1. Those who were fans would know of them but not really on my radar. You’re right I should keep my commenting to the artists who meant something to me – I’m sure I’d have one of my ‘anecdotes’ up my sleeve!


  5. Such a wonderful post. Whilst I can’t say that I was ever much of a Deacon Blue fan, I really liked their version of I’ll Never Fall In Love Again. Bobbie Gentry’s take just about pips it for me (as evidenced when she was included in my Burt tribute) but I enjoyed watching the clip of them performing it live as well. I think Ricky nailed it with the vocals. As for The Stranglers’ version of Walk On By, well…

    It was lovely to read some of your childhood memories too: I think your dad’s impression of Gene Pitney would have been much easier on the ear than my dad’s, then or now!

    I wrote about it in my post but I continue to be struck by how Burt’s music has not only stood the test of time but also inspired so many faithful cover versions. There’s something magical about the composition, the melody that encourages and inspires most artists not to stray to far but to inhabit the songs with their own personality.

    My selection opened with Do You Know The Way To San Jose by Dionne Warwick but I first ‘properly’ heard the song as a 13 year old when it was covered by Frankie Goes To Hollywood on their debut album. I think I knew the song already but because I used to play the FGTH album over and over (on cassette tape), I really listened to the song, the melody, the lyrics. I had no idea at the time that it was written by Burt Bacharach and Hal David… Dionne Warwick was just the woman who had sung Heartbreaker a couple of years previously.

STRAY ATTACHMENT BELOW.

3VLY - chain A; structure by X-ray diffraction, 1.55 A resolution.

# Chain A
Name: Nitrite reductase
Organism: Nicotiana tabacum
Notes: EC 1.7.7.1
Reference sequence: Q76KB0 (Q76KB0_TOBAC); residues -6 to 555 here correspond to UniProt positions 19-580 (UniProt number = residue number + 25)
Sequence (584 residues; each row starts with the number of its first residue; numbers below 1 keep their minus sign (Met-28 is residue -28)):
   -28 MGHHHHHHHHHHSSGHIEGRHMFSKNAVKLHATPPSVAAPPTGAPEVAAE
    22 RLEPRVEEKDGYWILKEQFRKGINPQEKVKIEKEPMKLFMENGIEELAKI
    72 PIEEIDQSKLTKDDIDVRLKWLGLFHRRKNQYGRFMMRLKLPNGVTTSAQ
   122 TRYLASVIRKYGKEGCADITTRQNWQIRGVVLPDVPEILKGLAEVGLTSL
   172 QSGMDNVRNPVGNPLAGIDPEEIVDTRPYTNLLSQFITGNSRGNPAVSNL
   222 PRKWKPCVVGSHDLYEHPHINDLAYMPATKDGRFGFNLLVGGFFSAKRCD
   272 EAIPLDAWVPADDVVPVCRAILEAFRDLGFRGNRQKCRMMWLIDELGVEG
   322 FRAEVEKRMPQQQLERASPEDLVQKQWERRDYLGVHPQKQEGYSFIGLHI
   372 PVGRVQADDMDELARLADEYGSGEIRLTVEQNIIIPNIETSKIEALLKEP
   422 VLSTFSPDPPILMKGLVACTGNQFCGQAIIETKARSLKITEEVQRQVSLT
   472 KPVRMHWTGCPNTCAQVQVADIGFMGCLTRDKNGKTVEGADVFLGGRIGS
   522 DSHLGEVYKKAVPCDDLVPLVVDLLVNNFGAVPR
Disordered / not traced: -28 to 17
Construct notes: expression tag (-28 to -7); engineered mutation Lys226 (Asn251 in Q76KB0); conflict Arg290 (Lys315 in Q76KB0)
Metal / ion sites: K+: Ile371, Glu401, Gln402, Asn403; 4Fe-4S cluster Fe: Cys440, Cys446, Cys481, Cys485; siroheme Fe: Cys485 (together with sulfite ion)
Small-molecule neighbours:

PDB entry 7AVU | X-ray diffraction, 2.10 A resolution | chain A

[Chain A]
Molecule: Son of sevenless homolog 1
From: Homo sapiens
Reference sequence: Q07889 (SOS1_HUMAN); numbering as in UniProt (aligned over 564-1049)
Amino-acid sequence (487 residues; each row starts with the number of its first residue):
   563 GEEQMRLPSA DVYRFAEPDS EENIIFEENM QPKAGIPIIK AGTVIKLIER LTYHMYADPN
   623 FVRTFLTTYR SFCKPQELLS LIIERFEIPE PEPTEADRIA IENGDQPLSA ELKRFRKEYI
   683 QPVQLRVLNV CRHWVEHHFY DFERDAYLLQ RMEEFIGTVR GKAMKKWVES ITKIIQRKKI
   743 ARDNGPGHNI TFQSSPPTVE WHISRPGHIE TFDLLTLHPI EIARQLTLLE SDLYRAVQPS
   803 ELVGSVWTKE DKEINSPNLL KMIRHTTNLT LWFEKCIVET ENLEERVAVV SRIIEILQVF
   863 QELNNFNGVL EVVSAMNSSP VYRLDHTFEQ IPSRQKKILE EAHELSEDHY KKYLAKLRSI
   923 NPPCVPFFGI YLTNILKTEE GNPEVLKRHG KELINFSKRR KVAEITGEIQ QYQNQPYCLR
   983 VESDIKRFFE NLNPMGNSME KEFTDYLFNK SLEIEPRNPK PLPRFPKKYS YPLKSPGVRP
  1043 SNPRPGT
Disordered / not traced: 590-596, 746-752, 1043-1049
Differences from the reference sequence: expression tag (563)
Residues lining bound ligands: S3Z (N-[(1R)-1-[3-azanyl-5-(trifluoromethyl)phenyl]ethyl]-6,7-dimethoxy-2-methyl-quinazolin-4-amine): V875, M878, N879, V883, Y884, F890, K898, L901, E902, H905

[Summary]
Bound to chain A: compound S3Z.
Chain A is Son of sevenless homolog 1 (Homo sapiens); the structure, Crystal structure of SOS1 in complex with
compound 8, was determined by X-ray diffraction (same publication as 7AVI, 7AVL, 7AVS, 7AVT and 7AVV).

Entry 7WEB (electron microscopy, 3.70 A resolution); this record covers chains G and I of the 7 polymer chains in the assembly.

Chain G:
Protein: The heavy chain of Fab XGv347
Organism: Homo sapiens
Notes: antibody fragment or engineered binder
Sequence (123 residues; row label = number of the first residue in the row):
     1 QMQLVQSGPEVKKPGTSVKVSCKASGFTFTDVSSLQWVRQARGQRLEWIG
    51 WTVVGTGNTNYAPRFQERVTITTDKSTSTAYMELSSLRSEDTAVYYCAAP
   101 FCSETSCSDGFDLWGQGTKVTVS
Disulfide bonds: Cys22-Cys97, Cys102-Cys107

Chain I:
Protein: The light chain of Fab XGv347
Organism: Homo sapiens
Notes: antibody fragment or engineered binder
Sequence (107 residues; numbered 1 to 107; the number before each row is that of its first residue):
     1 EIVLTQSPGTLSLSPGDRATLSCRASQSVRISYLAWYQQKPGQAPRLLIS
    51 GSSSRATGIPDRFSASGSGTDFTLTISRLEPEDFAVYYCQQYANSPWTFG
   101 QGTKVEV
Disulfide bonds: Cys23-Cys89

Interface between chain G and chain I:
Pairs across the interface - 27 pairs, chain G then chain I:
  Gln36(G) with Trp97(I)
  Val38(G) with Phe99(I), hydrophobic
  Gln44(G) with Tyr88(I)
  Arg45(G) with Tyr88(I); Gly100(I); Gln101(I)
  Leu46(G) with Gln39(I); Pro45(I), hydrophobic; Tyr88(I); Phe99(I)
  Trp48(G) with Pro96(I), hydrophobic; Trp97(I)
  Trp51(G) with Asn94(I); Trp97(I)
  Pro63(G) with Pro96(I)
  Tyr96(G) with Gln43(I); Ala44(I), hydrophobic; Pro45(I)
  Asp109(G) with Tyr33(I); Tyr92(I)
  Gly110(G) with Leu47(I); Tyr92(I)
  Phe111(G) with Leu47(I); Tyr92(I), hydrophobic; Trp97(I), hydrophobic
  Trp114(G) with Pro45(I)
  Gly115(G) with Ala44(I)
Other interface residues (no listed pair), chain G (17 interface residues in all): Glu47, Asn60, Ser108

Just one example of what a musical genius Burt was. Thanks again, Alyson!

    Liked by 1 person

    1. Ah thank you but as I already had a Burt Bacharach category on my sidebar there wasn’t much more to write, except choose some more songs from his vast back catalogue. Glad this wasn’t a sad or tragic tribute though like some of them of late.

      Glad you like the Deacon Blue version (one of my favourite bands) – a live version in the clip so not as polished as on the record which also featured the Look of Love and two lesser known songs. I don’t think I know the Frankie GTH version of Do You Know… so am going to seek it out. They were all powerful back then with that wall of sound so think I’d like it. Great how so many people could cover Burt’s songs and each bring something new to the party.

      As for my dad’s impression, just one of those things I remember from childhood. We all hung out in the ‘living room’ (no central heating) and had one smallish telly, so we discovered all these songs at the same time. Gene Pitney made quite an impact as he had quite a distinctive voice and delivery, especially on 24 Hours From Tulsa.


    1. He certainly was a remarkable man and lived to a ripe old age unlike some of the more recent deaths from the world of music. Leaving behind over 500 songs of great quality is quite something.